From the CCA, head to the Vernissage flea market, where Armenian craftsmen have long sold their famed crafts. This open-air exhibition of craftsmanship is the best place to splurge on some souvenir shopping in Yerevan. Wood and stone carvings, clay pottery paintings, embroideries, carpets, and traditional khachkars (cross-stones), silver jewellery, and many more enticingly beautiful items will leave you wondering: is it craft or art? While bargaining over a price with the salesmen or craftsmen, you’ll feel part of the local life. Just don’t forget: the market is open only on weekends.
And now it’s time to again savour the delicacies of the local cuisine. One of the locals’ favourite choices is Tavern Yerevan, which serves traditional Armenian fare. Whether you’re a meat lover or a keen vegetarian, you’re sure to find a mouth-watering dish on the local menu. Don’t forget to follow up your fiesta with gata – genuine Armenian pastry filled with khoriz (a stuffing made of flour, butter, and sugar).
Close to the end of your tour, you should view yet more masterpieces. No, it’s not a gallery – it’s Megerian Carpet Museum, housing state-of-the-art gems of modern Armenian tapestry (unlike the pieces in Vernissage). Besides the unique collection of carpets, you can plunge into the process of rug-creation – from the dyeing of the yarns by using vegetable dyes, to weaving, shearing, and finishing.
And, here you are – back at Republic Square. It’s getting darker: when the chimes of the square strike nine o’clock, the fountains turn into colourful fairies who sing and dance to the music. A folk song, praising the charms of the city, says, “Yerevan is beautiful, especially at night.” Here you truly get the whole meaning of the song.
Admire a bird’s-eye view in Armenia
Did you know that the world’s longest ropeway is located 250km south of Yerevan, in an enthralling mountainous landscape called Tatev? At over five kilometres long, it’s been one of the country’s top tourist attractions since 2010. The 12-minute ‘flight’ takes you over the picturesque Vorotan Gorge, where you’ll be exposed to the stunning view of Tatev Monastery, one of Armenia’s mediaeval gems. If you enjoy it, there’s more, as it’s not the only one in this area. However, if you’re keen on more of an adrenalin rush, set off to the enigmatic depths of the gorge to explore a bunch of enticing sights – the Devil’s Bridge, cave settlements, small hermitages, and mineral springs. Book your ticket online in advance to enjoy an unforgettable experience in Tatev.
Where to stay?
Yerevan’s hospitality infrastructure offers a variety of accommodation options for any budget. However, for all the delights of excellent service and location, my top three recommendations are: Armenia Marriott Hotel, Golden Tulip Yerevan Hotel, and Tufenkian Historic Yerevan Hotel.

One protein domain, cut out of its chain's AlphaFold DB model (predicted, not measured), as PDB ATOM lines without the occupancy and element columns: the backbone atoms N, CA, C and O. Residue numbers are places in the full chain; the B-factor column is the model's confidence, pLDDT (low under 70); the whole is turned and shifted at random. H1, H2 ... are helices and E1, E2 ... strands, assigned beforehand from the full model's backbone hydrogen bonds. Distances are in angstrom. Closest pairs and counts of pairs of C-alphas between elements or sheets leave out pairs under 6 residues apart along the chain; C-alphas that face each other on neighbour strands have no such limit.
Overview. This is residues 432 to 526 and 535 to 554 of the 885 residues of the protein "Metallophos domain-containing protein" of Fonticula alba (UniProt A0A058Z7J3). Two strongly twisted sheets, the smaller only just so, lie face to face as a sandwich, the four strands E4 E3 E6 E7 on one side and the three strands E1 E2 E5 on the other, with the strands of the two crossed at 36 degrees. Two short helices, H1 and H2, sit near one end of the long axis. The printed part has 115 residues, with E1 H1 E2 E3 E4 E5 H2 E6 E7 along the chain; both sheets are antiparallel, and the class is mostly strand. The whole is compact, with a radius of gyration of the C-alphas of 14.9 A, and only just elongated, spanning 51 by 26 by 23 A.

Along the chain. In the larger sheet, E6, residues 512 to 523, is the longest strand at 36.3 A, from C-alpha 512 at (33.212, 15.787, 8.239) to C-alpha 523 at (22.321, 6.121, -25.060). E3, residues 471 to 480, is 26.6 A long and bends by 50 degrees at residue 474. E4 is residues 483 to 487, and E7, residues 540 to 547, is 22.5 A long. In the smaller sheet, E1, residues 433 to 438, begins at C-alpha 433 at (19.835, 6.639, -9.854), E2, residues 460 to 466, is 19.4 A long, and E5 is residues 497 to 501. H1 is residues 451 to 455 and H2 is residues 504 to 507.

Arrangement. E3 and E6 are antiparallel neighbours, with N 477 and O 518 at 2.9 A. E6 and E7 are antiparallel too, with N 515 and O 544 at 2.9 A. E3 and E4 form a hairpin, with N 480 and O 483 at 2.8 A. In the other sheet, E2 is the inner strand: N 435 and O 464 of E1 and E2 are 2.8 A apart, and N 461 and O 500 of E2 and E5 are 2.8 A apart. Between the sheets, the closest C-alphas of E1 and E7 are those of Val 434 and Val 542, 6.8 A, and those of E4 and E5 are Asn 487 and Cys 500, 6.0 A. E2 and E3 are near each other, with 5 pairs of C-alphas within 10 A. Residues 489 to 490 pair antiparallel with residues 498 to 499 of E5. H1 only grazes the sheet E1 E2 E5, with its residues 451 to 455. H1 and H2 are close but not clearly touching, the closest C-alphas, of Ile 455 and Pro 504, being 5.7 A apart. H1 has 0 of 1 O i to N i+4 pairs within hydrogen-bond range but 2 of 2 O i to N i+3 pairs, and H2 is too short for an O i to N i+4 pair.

How to get around?
The city’s compact size makes it perfect for exploring on foot: everything you’d like to discover lies within walking distance from downtown. Alternatively, you can always hail a taxi in the street, or opt for the underground or bus, which run until midnight (by the way, a recent survey says Armenia is among the top-10 safest countries in the world).
When to visit?
With over 300 sunny days in a year, Yerevan is inviting even on a chilly January morning. Winter and summer are the longest seasons, with maximum and minimum temperatures of 40?C and -10?C. Tinted with white and pink, spring in Yerevan is mesmerising; however, my personal favourite is autumn (dubbed ‘velvet’ by the locals because of the benign weather). So, mid-September to early November is the best time for nonchalantly sauntering the streets and savouring the delicious seasonal fruit and vegetables the country boasts.
Join the fiesta of ‘Singing Fountains’
Yerevan’s ‘Singing Fountains’, the beauties of Republic Square, are sure to become your family’s favourite evening destination. The colourful ‘singers’ perform to modern and classical music at 9pm daily.
Savour local delicacies
Armenian cuisine abounds in gourmet choices. Indulge at one of the classic local restaurants (The Club, Ararat Hall, Tavern Yerevan) filling up on Armenian tolma (stuffed vegetable dish), spas (soup made of fermented milk), bread with zhengyal (greens), harissa (porridge-like soup made of cracked wheat and chicken), and other must-taste Armenian dishes.
Immerse yourself in the city’s cultural life
Yerevan is abuzz with a vibrant cultural life, especially high-class jazz, rock, and classical music concerts, featuring guest and local stars. It’ll be a real bonding experience for your family.
Distance: 1,791 km
Flight Time: 6 hours, 55 minutes
Frequency: 4 times a week